Schmelzer makes a good point that drawing lines in the sand veers toward heresy hunting within the church, or shutting the doors to those on the outside.   He does not use those exact terms, but the ideas lurk in the subtext.  For Schmelzer, John Piper and Mark Driscoll are two influential, evangelical leaders guilty of line-drawing that alienates the outsider.  This is where a little dishonesty creeps into Schmelzer’s piece.  He does not waste any time or language in labeling these men as line drawers who create an us-them tension.  Unfortunately, Schmelzer errs in failing to list any specific examples from either Piper’s or Driscoll’s ministry.  It is true that Driscoll has a reputation that precedes himself with putting his foot in his mouth; however, professional courtesy demands that examples be provided to support one’s claim.

Schmelzer seems content with innuendo rather than being taken seriously in his critique, which impugns his own argument.  He falls prey to the very thing that he accuses Piper and Driscoll of doing: drawing lines by pointing out that this is what they do, but I go about it differently.  This sounds utterly childish at best and nearly slanderous at its worst.  For the sake of Christian charity, it is important to back up one’s claims with specifics, especially in a public forum like a blog.  No one reading Schmelzer’s piece will deny that humility or meekness is to characterize the church and its leaders’ interactions with the culture.   We are to be humble like our savior as the apostle Paul writes in Philippians chapter two.  It also means that as Jesus took up his own cross, we must take up ours, too.  It is the cost of discipleship.

One final note about Piper and Driscoll…both of these men have demonstrated faithful service to the Lord and his church.  Piper retired in 2013 after thirty-three years of gospel ministry at Bethlehem Baptist Church in Minnesota.  Driscoll has redoubled his efforts of late to focus on the people and the city that he serves.  Neither of them are perfect, and in Driscoll’s case, he has opened himself up to attack.  Schmelzer has a stronger case with the Seattle pastor, but provide the examples.  It is one of the most basic rules of writing, and it is the most basic rule of engagement with one’s peers and opponents.  If one fails to adhere to this etiquette, then there is little reason to give attention to what one may say.  Tomorrow I will engage with Schmelzer’s second and third presuppositions for propriety’s sake.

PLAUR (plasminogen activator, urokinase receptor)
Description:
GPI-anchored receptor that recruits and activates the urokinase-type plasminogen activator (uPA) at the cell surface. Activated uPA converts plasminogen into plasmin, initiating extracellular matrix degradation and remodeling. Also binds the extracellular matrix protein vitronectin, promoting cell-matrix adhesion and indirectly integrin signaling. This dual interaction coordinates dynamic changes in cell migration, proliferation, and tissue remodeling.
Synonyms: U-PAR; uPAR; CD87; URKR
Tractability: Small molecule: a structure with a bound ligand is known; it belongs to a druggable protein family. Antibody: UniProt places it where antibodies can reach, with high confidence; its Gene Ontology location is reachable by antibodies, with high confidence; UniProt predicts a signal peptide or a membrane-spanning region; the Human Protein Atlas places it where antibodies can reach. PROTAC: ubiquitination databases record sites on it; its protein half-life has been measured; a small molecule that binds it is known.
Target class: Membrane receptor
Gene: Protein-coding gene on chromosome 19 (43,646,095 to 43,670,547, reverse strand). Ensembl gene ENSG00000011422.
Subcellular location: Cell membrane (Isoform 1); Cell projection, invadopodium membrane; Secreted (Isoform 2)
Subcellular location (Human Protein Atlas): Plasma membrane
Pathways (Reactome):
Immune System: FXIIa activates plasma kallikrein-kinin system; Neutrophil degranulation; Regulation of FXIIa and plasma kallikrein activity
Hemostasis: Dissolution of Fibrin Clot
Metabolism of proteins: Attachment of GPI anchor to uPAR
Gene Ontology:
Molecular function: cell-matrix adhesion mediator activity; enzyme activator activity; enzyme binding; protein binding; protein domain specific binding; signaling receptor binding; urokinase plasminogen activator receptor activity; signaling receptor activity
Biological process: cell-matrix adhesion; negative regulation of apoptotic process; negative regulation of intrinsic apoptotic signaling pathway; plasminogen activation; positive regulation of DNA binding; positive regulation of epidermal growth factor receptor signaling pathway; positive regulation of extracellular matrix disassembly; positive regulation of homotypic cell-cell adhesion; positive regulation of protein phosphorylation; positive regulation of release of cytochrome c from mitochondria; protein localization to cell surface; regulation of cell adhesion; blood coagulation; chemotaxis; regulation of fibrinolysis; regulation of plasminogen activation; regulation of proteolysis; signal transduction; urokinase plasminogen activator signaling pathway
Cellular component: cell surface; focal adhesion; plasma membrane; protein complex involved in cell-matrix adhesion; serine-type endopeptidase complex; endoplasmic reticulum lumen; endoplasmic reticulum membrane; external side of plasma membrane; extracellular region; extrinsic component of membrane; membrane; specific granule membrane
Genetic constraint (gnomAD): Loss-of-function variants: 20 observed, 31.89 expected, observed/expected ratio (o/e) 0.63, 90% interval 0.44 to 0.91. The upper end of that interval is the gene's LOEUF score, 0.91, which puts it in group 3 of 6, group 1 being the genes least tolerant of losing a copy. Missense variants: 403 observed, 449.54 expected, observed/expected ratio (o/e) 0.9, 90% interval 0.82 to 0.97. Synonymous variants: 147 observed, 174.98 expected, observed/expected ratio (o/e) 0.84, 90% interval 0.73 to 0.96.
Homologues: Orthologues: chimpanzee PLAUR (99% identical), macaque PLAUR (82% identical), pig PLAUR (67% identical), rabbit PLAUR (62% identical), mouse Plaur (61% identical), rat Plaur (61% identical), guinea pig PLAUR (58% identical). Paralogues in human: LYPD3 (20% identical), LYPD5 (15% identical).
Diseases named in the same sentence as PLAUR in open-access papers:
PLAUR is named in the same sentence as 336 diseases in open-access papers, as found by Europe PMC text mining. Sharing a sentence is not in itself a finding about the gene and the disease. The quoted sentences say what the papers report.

Malachi 3

Seattle-based pastor, Mark Driscoll, always seems to be around controversy. Either it follows him, or he follows it. The irony is that he’s one of the more biblically-based pastors in the church in the West. When it comes to hot button topcis such as money, sex, church government, the gifts of the Spirit and so on, Driscoll lands on solid, theological ground. He is unafraid to take a stand for God and his word on controversial topics. He is also unafraid to say things in a way that causes people to blush.

What I like about this video link is Driscoll’s restraint. He explores the historical context for Malachi chapter three, and then proceeds to expose the most common interpretive error associated with this Old Testament passage. Driscoll is insightful, pointed, irenic and thoroughly biblical. Enjoy.